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The Body Electric is an interesting little piece of sci-fi from the mid 80's. The story is not particularly original and is far too short for it to work properly, but combines many themes and ideas from Rush songs, particularly the Body Electric and Red Sector A. Those familiar with the band will recognize trademarks from their songs: the lone youth against the system, the futuristic post-armageddon feel, and the relationship between man and machine. Non-Rush fans will probably find The Body Electric forgettable despite it's entertainment value, but Rush fans will find it a treat. Rush songs are used as the background music for the entire story. On the whole, I find this piece to be quite a little gem, and a good companion piece for the music from the band that the mainstream has spent decades ignoring.
"The Body Electric" is a short, but pretty rare made-for-TV cartoon
from 1985, directed by the uncredited David Feiss. It was produced by
the former company Atkinson Film-Arts.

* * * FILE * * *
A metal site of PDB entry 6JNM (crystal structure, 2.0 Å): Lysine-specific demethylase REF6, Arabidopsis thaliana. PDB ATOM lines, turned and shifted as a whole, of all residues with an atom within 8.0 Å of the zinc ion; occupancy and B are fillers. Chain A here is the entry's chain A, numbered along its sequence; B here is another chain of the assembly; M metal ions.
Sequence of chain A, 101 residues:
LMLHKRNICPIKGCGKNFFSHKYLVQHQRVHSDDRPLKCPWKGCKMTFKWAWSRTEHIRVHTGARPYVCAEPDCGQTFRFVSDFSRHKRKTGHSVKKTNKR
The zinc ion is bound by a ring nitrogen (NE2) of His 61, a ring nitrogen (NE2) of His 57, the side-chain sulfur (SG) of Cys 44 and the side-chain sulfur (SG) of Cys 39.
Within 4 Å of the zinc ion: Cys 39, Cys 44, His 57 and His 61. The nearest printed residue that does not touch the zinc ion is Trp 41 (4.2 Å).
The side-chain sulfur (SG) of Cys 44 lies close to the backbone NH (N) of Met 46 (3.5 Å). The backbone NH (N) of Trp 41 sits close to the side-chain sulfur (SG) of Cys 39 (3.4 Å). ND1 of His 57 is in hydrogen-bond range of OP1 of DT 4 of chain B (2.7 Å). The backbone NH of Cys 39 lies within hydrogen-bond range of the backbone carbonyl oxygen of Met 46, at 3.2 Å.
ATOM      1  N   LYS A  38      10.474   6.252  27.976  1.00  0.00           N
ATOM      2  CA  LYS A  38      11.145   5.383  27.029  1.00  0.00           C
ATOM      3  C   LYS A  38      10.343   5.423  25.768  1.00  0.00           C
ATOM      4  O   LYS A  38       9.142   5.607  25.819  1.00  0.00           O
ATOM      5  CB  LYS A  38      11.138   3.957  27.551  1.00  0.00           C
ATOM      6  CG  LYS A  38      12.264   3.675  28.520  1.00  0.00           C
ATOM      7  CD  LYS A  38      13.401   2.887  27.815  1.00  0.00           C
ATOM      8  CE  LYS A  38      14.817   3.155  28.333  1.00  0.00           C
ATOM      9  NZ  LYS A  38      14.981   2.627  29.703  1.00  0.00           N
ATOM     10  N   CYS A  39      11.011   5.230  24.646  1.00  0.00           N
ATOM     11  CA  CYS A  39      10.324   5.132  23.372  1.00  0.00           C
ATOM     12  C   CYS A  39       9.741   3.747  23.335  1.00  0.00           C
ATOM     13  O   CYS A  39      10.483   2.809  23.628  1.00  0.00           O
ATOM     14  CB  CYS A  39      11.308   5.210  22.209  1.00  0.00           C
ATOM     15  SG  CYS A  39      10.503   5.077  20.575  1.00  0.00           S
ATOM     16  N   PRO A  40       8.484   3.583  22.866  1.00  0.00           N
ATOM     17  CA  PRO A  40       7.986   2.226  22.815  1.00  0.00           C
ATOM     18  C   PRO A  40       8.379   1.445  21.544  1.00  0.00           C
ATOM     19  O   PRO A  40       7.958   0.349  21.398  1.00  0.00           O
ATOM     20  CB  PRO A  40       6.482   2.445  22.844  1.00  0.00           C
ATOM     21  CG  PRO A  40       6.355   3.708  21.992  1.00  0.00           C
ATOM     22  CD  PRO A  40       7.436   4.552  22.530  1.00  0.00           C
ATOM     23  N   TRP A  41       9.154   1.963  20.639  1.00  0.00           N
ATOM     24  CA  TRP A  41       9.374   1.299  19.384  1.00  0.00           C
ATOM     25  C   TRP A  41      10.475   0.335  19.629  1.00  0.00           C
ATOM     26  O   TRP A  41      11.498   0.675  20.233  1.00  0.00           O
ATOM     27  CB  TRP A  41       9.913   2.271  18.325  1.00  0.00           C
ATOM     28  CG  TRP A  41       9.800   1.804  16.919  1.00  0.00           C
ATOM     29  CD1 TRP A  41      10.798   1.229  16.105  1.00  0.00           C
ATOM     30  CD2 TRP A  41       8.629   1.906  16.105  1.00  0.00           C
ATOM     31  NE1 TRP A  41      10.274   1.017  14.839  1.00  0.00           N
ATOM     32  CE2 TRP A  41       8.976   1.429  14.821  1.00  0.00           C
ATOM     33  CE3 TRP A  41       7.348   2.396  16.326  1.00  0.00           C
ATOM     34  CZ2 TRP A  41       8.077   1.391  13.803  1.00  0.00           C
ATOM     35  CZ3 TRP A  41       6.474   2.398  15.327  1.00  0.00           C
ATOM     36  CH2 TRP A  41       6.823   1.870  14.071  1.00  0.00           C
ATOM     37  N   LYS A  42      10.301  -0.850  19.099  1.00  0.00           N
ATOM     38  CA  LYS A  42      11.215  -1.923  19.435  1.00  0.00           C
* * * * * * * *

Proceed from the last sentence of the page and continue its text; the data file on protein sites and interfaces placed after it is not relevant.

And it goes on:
Basic plot: Red Sector A was not only a paradise for man's machine, but was also the home for the last people on Earth, until a mysterious force made the robots to get the people out of the city and right to the wasteland outside.
In the middle of the domed city, which is now in ruins, Woody and Andrea meet each other. And together they only have a few hours to escape, as the city is about to explode due to the shield generator approaching meltdown. But they soon learn that they're not alone...
This 23-minute short piece of animation was great. This short mature-oriented cartoon even uses songs from Rush (a Canadian rock band) as background music for the entire film. Even the film's title and the city's name Red Sector A are based on two on their songs. For the fans of Rush, this pretty rare film is not something to be overlooked.
Speaking about the film itself, I found this animated film to be pretty entertaining, even though the story isn't exactly original as it has the "man versus machine" scenario. The animation itself is very typical for anything being made in Canada during the 80s. And it's not often Canada makes animated films which deal with post-apocalypse.
Pretty recommended for fans of Rush the rock-band, and for the fans of 80s animation for the mature audience. All in all, I give this pretty rare animated masterpiece a rating of 8/10.
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